2016 was a watershed year in which naked racism emerged from the shadows to take centre stage in public life in the West. That June, the campaign to take Britain out of the European Union succeeded, and some five months later Donald Trump won the US presidency. Both campaigns were fought on openly xenophobic platforms – in the UK immigrants from other EU countries were held responsible for what were, in fact, the effects of successive governments’ choice to sacrifice the country’s industrial base to the demands of global capitalism, together with the decision of the two most recent governments to respond to the banking crisis of 2008 with an austerity programme whose effects were felt most keenly by the most disadvantaged groups in the country. Real difficulties with accessing services whose budgets had been slashed were used as a basis for whipping up anti-immigrant sentiment, which fuelled the call to “take back control of our borders and our money” from the EU. In the US, Trump openly demonised Muslims and Mexicans and strategies to “keep them out” were high on his programme to “Make America Great” again.
Racism and xenophobia run counter to a political consensus that has prevailed in the West since World War 2, and where such trends do exist, they have been confined to the fringes of politics, yielding only occasional electoral success that, in the UK at least, has usually been short-lived. Now, however, the forces of intolerance of others produced notable mainstream success, which was repeated in other European countries, raising concerns as to whether we are witnessing an upsurge in intolerance of out-groups that might parallel those prevailing in Europe during the 1930s, when the Nazi party was on the rise. In the immediate aftermath of the Brexit vote there was an increase in attacks on immigrant groups in the UK – indeed, two Polish workers were killed within days of the vote. Over the intervening years this growing intolerance towards minority ethnic and religious groups has continued, with a rise in recorded hate crimes against them.
These trends also continue to produce ripples in the political domain, affecting both major political parties. There have been numerous complaints of Islamophobia in the Conservative Party, whilst the Labour Party has been dogged by accusations of anti-Semitism, which it has failed to adequately address and which the Equalities and Human Rights Commission are now investigating. The Labour Party’s attempts to deal with its anti-Semitism problem appears to involve a dialogue of the deaf – it feels accused of being racist, asserts that it is not, and blames malign third parties (e.g. Blairites opposed to the current leadership) for the problem. Jewish members who feel marginalised or excluded feel that they are being told that there is no room for their Jewishness in today’s Labour Party – officially an anti-racist party –and that this problem is itself denied. In the light of PCCA’s work on the aftermath of the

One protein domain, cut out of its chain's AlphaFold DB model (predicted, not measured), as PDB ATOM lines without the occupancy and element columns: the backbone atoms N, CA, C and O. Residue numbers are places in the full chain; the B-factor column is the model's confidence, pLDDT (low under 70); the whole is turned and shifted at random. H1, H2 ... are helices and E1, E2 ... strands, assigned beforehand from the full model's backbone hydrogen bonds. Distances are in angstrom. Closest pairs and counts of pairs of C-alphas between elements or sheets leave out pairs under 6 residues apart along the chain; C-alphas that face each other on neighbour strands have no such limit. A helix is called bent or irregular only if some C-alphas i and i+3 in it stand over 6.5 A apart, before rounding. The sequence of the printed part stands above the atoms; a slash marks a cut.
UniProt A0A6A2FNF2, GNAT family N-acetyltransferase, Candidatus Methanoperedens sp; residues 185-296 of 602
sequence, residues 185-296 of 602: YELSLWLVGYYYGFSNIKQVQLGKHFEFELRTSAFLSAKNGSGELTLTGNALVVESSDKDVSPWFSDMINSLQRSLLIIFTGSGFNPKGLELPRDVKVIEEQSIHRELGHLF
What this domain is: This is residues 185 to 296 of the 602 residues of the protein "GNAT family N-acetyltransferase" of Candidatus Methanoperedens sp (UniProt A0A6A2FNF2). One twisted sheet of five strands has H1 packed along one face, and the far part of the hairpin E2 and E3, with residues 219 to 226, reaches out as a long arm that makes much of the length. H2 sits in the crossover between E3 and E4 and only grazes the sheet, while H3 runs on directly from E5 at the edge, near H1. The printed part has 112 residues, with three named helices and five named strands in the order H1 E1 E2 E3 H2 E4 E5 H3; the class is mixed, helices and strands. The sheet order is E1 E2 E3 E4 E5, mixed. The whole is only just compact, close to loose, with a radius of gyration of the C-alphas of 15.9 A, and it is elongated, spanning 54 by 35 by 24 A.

Holocaust, where the question of anti-Semitism featured prominently, what is needed in this situation is emotional work in the presence of the other.
Those involved in politics, however, do not think this way. Instead, they seem content to slip into polarised positions in which someone is seen as an enemy. For instance, some members of the Labour Party deeply concerned about the anti-Semitism issue see it as symptomatic of a larger problem within the current leadership, namely, its obsession with the class struggle. In this line of thinking, the leadership is ideologically wedded to hatred for wealthy, privileged elites, and it is within this group that Jews – courtesy of anti-Semitic stereotypes – find themselves. In this view, therefore, the problem lies not with the public display of ethnic hatred within the party but with the narrow left-wing ideology of the current leadership.
Among those subjected to anti-Semitic abuse the party’s failure to act effectively against these acts of racism might lead to a conclusion that it is impossible for them to feel at home there. This can be deeply distressing, particularly if in other respects the party represents their ideological and political positions. The discussion then moves on to whether Jeremy Corbyn, the current leader, is a racist – a charge that he denies. Again, the focus shifts from the public display of ethnic hatred, now onto the personal attitudes and beliefs of the leader.
We could regard such situations as part and parcel of normal political life – issues gain prominence, generate heated debate and are eventually resolved. However, this one is arising at a time when racism and intolerance of the other in our world generally is on the increase, bringing warnings that we may be on a slippery slope that may take us in the direction of a major atrocity. The crippling of mainstream political parties at a time like this may well be the mechanism by which extremist ones come in from the fringes to take centre stage – in the UK, the newly-formed Brexit Party won the largest number of seats in the recent EU elections. Whilst mainstream parties grapple with complexity – how does one balance the democratic will of the people embodied in the referendum result against the best interests of the country? – populist parties operate within either-or, good-bad binaries. In relation to Brexit the call to “just get it done”, without any further thought and debate, grow louder by the day.
There is therefore some urgency to seeing whether the Nazareth approach can bring any help to this dire situation. However, the search for a meaningful dialogue on this matter with players in the political realm has thus far proved elusive.
M Fakhry Davids
London, July 2019